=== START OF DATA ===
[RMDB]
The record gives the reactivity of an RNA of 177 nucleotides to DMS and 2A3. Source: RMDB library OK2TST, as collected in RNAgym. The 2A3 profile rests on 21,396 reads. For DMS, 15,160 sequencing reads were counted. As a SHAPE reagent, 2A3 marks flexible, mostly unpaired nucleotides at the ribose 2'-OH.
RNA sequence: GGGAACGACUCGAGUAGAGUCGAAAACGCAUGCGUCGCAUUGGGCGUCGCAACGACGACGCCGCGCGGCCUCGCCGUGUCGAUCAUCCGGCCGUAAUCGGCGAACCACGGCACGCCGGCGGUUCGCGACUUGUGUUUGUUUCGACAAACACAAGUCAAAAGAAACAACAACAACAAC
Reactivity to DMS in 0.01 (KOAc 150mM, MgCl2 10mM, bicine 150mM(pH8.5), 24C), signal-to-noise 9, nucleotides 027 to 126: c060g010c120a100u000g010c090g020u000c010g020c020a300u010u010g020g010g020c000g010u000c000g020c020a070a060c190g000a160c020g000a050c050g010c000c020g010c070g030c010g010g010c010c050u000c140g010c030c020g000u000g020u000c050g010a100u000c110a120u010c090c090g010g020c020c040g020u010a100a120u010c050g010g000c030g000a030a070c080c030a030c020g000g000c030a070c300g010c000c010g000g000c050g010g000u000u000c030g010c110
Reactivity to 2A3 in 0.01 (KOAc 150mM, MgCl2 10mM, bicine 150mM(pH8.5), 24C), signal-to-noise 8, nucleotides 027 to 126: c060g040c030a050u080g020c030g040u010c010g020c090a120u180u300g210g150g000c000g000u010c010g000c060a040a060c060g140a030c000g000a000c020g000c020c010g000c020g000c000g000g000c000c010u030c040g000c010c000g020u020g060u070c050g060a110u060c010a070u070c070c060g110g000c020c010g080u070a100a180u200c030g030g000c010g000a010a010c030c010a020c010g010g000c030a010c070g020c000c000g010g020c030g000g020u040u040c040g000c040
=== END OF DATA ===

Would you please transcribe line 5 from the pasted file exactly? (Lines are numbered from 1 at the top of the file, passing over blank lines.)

Reactivity to 2A3 in 0.01 (KOAc 150mM, MgCl2 10mM, bicine 150mM(pH8.5), 24C), signal-to-noise 8, nucleotides 027 to 126: c060g040c030a050u080g020c030g040u010c010g020c090a120u180u300g210g150g000c000g000u010c010g000c060a040a060c060g140a030c000g000a000c020g000c020c010g000c020g000c000g000g000c000c010u030c040g000c010c000g020u020g060u070c050g060a110u060c010a070u070c070c060g110g000c020c010g080u070a100a180u200c030g030g000c010g000a010a010c030c010a020c010g010g000c030a010c070g020c000c000g010g020c030g000g020u040u040c040g000c040